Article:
Saleha Bayat Hospital inaugurated in Mazar-i-Sharif by Afghanistan's President Karzai and the Founder of the Bayat Foundation, Ehsanullah Bayat

On Thursday, Feb. 22, President Karzai, joined the Founder of the Bayat Foundation, Ehsanullah Bayat, and other top government officials, in inaugurating a state of the art 100-bed maternity hospital built by the Bayat Foundation in Mazar-i-Sharif, the provincial capital of the Northern Balkh Province.
The two-story hospital boasts world-class facilities, which includes fully equipped rooms with all the modern facilities and two world-class operation theaters. The hospital is staffed by well-trained medical staff and will dispense free medical facilities to expectant mothers and their babies.

According to Balkh governor Atta Mohammed Noor, the construction of the hospital would address the longstanding demands of the people for timely and adequate health care for new mothers and their babies. With Saleha Bayat Hospital now open to the public in Mazar-i-Sharif, Ehsanullah Bayat is getting ready to lay the foundation for two additional hospitals that he plans to build in Afghanistan within the next two years.

According to Mr. Bayat, "This is one way of helping the people of Afghanistan who have for long been denied of adequate medical facilities"

The Saleha Bayat Hospital initiative started in March of 2006, when a ceremony was held in Balkh Province attended by Ehsanullah Bayat and chief of the Balkh Public Health Department, Mirwais Rabbi, local influentials, and government officials to lay the foundation for the Saleha Bayat 100-bed maternity Hospital. The state of the art hospital with all modern facilities was completed in a record time of just 11 months.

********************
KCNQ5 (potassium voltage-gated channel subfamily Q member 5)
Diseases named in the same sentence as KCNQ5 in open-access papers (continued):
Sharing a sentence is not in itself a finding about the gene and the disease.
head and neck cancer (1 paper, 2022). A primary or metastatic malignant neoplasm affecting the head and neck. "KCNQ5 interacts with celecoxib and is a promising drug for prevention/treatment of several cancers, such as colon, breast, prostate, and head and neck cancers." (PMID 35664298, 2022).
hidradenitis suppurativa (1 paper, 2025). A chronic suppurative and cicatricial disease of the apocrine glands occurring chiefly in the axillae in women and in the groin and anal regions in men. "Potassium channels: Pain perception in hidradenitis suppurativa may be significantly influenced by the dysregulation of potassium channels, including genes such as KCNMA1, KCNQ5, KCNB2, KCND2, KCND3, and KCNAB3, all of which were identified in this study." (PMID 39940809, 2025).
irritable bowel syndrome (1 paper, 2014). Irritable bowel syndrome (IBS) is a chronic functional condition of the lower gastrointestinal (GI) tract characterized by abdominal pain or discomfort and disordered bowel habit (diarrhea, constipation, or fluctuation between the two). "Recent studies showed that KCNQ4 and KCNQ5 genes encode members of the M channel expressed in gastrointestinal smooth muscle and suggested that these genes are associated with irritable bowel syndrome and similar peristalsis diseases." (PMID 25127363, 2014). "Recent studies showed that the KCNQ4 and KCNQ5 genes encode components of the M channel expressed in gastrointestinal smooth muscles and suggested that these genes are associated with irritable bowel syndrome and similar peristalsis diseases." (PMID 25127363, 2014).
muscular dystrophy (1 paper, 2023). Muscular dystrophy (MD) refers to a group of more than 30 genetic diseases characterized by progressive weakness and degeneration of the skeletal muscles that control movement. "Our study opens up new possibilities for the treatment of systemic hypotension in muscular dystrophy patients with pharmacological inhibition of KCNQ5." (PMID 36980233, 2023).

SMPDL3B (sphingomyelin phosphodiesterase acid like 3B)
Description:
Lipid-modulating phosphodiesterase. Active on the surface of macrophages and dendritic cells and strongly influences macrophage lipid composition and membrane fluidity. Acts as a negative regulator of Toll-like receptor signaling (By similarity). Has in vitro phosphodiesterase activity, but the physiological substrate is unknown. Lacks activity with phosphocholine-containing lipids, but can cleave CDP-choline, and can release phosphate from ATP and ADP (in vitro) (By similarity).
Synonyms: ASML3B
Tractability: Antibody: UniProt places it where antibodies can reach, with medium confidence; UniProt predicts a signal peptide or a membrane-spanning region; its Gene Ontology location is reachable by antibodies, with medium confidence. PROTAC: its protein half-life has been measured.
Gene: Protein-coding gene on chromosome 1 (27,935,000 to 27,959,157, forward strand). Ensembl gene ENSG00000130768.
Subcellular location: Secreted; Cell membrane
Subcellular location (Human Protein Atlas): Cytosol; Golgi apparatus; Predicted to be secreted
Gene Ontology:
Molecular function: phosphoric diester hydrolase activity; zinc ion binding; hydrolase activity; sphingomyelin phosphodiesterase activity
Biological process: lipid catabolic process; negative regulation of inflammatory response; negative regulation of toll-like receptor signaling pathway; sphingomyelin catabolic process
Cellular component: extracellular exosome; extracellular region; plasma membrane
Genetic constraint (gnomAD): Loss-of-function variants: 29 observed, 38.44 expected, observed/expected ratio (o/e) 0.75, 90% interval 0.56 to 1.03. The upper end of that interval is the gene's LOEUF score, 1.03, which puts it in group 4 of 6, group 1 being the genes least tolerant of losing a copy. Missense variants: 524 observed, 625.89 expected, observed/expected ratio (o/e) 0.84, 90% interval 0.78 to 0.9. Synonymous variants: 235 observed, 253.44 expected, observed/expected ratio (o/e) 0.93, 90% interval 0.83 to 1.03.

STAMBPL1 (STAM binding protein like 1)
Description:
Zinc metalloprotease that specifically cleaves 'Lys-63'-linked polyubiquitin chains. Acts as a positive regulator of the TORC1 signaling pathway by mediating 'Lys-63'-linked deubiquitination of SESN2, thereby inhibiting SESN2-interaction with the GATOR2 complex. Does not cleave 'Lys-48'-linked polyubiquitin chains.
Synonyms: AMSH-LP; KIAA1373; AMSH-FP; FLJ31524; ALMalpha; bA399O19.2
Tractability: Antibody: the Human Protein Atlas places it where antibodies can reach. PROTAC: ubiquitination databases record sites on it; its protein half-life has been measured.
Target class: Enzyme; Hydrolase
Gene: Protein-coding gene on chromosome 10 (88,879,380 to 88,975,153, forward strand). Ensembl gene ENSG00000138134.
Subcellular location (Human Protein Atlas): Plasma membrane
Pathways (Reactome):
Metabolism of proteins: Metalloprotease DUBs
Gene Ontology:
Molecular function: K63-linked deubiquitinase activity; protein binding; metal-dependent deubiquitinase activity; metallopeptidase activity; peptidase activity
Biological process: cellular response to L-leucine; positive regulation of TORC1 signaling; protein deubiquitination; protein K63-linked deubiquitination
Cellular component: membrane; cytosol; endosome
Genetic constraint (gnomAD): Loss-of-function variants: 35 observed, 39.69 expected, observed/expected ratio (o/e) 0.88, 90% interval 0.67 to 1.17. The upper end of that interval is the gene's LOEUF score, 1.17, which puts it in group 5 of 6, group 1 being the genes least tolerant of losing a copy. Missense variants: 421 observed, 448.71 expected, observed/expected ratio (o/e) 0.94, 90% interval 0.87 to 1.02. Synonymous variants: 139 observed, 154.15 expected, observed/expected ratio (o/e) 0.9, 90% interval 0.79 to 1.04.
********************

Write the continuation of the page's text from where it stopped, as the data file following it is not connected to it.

According to the World Health Organization's health status indicators, the infant mortality rate in Afghanistan was 147 per 1,000 live births in 2002, and the maternal mortality ratio was 160 per 1,000 live births in 2002. These high mortality rates were due to the fact that only 16 percent of new mothers were receiving antenatal care and only about 14 percent of births were attended by skilled health personnel. Due to lack of hospitals and healthcare, many women were forced to deliver their babies at home, therefore, increasing the risk of death to both themselves and the baby. With the availability of new health facilities in the country and more awareness of the importance of antenatal care across Afghanistan, women will have a better chance of delivering a healthy baby and living to see their child grow.

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